Peripheral Neuropathy & Animal Models of Peripheral Neuropathy: A Review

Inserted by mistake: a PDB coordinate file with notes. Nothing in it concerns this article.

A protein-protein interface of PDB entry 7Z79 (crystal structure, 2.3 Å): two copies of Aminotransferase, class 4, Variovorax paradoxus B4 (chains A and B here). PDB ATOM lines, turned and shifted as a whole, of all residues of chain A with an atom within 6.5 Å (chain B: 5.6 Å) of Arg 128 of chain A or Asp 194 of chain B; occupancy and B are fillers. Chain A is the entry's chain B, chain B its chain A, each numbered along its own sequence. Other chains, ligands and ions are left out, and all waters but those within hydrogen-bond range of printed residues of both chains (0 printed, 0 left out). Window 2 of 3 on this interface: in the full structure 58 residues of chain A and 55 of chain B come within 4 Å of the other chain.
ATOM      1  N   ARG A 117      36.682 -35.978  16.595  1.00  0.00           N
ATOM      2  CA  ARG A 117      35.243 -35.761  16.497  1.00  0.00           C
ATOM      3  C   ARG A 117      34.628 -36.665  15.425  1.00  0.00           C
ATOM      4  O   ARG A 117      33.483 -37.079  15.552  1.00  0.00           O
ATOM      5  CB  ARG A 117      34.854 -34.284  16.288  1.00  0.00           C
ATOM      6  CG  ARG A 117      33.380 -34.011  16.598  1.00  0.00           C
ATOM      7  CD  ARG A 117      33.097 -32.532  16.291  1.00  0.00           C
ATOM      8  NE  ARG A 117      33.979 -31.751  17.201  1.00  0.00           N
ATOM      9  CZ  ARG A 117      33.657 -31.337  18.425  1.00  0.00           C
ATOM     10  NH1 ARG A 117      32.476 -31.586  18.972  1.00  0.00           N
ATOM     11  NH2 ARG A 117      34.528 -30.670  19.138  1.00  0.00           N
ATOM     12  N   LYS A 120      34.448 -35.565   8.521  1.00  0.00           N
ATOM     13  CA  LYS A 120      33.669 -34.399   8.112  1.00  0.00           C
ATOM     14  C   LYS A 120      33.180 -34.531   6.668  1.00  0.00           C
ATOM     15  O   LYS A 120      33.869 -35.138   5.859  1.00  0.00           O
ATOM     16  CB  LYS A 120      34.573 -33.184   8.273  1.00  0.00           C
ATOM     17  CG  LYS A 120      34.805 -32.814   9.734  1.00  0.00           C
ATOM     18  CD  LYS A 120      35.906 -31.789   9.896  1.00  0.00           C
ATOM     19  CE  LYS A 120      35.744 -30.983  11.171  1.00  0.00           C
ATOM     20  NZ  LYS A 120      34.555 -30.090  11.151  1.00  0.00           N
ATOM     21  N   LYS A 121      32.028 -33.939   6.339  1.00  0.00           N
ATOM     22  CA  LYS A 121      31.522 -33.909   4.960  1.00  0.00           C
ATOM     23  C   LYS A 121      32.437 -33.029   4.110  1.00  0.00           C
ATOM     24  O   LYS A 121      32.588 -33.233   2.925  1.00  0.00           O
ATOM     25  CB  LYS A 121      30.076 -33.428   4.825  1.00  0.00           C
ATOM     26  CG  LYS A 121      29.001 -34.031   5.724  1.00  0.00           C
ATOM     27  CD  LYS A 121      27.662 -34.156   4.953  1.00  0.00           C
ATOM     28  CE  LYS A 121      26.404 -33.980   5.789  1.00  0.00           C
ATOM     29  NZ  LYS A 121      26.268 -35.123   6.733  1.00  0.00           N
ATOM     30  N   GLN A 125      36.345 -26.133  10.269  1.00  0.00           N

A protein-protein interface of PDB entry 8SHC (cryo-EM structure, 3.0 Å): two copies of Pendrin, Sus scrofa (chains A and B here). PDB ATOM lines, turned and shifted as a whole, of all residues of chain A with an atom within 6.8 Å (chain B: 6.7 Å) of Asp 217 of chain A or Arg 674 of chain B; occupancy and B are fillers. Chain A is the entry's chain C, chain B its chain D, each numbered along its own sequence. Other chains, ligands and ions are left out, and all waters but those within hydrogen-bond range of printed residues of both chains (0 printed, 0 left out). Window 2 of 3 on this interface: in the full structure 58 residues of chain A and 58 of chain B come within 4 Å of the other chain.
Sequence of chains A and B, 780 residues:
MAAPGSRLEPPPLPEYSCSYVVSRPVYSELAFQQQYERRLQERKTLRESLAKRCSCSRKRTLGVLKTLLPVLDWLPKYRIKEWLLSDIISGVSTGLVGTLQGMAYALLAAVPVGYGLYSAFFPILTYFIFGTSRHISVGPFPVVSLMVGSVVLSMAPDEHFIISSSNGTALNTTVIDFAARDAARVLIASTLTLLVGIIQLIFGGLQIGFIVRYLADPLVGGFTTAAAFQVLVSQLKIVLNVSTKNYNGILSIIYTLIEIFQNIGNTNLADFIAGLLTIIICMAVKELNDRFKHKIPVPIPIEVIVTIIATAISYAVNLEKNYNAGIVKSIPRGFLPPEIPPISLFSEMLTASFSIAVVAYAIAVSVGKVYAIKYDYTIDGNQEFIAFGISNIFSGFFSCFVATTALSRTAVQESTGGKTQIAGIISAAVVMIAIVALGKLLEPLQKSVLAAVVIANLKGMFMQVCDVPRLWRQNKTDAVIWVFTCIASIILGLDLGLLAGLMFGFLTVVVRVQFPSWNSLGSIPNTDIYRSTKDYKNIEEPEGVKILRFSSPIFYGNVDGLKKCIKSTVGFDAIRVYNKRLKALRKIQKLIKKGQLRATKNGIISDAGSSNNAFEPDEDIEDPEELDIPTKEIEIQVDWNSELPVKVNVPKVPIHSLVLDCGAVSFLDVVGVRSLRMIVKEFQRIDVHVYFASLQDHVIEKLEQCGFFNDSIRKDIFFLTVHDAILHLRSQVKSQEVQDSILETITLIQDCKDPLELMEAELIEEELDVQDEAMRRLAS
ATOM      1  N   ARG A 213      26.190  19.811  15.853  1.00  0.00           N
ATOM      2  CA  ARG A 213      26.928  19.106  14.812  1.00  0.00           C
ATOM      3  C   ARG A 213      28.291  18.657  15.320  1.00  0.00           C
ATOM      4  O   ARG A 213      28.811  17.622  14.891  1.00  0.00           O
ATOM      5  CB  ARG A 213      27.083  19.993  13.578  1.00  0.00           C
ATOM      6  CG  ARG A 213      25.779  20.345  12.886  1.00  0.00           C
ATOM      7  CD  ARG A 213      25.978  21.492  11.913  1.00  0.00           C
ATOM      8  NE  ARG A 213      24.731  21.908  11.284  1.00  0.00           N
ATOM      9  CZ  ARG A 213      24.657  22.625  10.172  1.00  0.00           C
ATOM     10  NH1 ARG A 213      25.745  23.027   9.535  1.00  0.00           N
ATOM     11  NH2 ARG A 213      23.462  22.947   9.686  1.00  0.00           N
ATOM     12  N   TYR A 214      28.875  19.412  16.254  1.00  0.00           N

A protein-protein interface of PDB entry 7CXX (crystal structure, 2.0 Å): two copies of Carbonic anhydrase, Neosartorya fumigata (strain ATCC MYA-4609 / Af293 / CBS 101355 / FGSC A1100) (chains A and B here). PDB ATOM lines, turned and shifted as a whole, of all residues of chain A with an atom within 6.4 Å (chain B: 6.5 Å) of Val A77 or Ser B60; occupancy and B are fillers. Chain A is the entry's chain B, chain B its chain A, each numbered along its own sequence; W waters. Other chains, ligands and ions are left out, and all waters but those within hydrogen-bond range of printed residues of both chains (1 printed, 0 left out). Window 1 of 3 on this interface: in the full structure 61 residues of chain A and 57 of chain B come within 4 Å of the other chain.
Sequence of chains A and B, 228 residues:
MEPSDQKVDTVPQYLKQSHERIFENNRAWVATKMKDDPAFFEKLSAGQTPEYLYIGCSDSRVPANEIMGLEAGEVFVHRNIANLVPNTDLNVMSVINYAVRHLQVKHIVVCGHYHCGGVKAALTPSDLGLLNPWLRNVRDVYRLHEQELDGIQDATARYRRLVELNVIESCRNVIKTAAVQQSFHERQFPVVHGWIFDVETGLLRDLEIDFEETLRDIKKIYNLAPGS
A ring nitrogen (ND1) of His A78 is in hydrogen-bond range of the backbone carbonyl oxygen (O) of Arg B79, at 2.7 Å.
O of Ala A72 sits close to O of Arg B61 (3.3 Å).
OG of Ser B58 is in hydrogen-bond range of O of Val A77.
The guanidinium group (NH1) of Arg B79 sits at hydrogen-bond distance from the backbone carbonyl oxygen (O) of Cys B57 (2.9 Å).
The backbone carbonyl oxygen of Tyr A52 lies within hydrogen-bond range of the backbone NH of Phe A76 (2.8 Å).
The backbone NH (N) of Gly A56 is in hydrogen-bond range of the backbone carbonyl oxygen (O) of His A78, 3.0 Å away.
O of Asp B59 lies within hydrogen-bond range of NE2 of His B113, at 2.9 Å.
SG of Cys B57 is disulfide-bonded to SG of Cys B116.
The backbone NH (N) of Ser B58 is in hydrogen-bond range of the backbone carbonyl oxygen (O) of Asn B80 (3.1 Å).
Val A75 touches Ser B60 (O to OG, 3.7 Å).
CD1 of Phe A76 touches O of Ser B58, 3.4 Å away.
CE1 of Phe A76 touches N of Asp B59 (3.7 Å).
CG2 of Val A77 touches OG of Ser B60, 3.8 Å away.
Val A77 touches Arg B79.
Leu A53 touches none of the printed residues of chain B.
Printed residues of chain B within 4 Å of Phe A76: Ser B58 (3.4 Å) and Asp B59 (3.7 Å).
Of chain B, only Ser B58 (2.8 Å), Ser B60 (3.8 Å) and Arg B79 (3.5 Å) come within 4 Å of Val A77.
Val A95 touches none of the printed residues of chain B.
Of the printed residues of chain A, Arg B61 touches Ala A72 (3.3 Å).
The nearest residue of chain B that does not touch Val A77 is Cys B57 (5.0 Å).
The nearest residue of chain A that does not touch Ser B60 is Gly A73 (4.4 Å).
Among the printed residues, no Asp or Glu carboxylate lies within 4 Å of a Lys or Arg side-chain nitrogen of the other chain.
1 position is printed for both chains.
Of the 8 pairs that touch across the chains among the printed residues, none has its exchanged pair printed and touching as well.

Peripheral neuropathy is defined as damage to the peripheral nervous system resulting in a syndrome of sensory loss, muscle weakness and atrophy along with vasomotor symptoms, alone or in any combination. There are more than 100 known types of peripheral neuropathy, each with its own characteristic symptoms, pattern of development, and prognosis. One study estimated that the prevalence of peripheral neuropathy in the family medicine setting is 8 percent in persons 55 years and older. The prevalence in the general population may be as high as 2.4 percent. A community-based study estimated the prevalence of peripheral neuropathy in patients with type 2 diabetes mellitus to be 26.4 percent. Peripheral neuropathy may be either inherited or acquired. Causes of acquired peripheral neuropathy include physical injury (trauma) to a nerve, tumors, toxins (Lolin Y, 1989), autoimmune responses, nutritional deficiencies, alcoholism (Ammendola A et al, 2001), and vascular and metabolic disorders. Symptoms are related to the type of affected nerve and may be seen over a period of days, weeks, or years. Muscle weakness is the most common symptom of motor nerve damage. Diagnosing peripheral neuropathy is often difficult because the symptoms are highly variable. A thorough neurological examination is usually required and involves taking an extensive patient, performing tests that may identify the cause of the neuropathic disorder, and conducting tests to determine the extent and type of nerve damage. The review focused on the drugs used to treat peripheral neuropathy. It included the Nutritive supplements, Topical Capsaicin Cream, Acupuncture, Magnets, Minerals & Drugs. The different animal models of the peripheral neuropathy also reviewed .
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